"If Labour are in power and they increase public spending; that will shift the electorate to the right. If the Conservatives are in power and they reduce public spending and they reduce average tax levels; that will drive the electorate to the left."
One of the students spotted the quirkiness of the findings. "It seems very counter-intuitive," said Franklin Murray. "You'd expect that if parties promised certain policies and that's what they were voted in for, and then performed on them, that the electorate would be satisfied."
Instead it seems, oddly, that by delivering on their programmes, parties sow the seeds of their own destruction.
Some political scientists have described the centre-ground as like a thermostat. If things get too hot under Labour - too much government - the centre wants to cool things down and move to the right.
Equally, if things are too cold under the Conservatives - inequality rises for instance - then the centre moves left to a warmer policy of more welfare.
So when parties hit that sweet spot on the centre-ground, why do not they just stay there, and keep in tune with the electorate?
"Most voters are in the centre-ground. Most party members and most MPs are not," Dr Tom Quinn, one of John Bartle's colleagues at Essex University, told BBC Radio 4's World at One.
"When you see parties which track closely to the centre-ground like Blair's New Labour, it causes internal tensions. So there were always problems between Blair and the trade unions, and Blair and the Brown-ites. When David Cameron moved the Conservatives to the centre it caused problems with the Conservative right.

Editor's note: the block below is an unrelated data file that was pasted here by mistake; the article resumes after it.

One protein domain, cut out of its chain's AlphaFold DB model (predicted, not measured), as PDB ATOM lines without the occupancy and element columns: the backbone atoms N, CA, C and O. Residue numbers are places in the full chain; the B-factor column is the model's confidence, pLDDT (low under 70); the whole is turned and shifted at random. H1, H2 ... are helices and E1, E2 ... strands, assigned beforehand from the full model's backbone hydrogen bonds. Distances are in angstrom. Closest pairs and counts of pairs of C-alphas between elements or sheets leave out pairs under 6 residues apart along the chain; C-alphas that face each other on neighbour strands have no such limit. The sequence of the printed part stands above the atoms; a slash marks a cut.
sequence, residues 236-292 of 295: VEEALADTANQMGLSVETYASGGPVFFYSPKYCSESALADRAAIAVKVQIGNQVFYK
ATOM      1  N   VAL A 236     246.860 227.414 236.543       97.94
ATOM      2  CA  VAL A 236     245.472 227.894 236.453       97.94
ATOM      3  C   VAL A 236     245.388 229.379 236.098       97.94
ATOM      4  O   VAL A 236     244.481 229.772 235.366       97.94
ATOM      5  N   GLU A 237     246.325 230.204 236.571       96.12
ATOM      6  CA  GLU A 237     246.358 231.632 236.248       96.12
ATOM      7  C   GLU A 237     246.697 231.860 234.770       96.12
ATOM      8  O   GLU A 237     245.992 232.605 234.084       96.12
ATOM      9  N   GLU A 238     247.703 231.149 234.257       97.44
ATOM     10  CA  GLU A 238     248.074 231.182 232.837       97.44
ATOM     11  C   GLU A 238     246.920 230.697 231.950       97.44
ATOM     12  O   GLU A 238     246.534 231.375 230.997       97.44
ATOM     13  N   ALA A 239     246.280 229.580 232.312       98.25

"So a party might do what it needs to do in order to win an election, but once it's in government some of its supporters might see it as time to start delivering on its core ideological promises. So there's always a temptation to start catering for those less centrist elements."
Britain has a particularly rich set of data to work from going back more than 50 years, but similar analysis has been done in other countries such as the US, Canada, Germany, France and Spain. In all these countries the same model seems to apply, according to the researchers.
Most of the time the political centre is moving in opposition to the government of the day, but sometimes a strong political leader can actually shift the political centre by successfully persuading the public that a new paradigm is needed.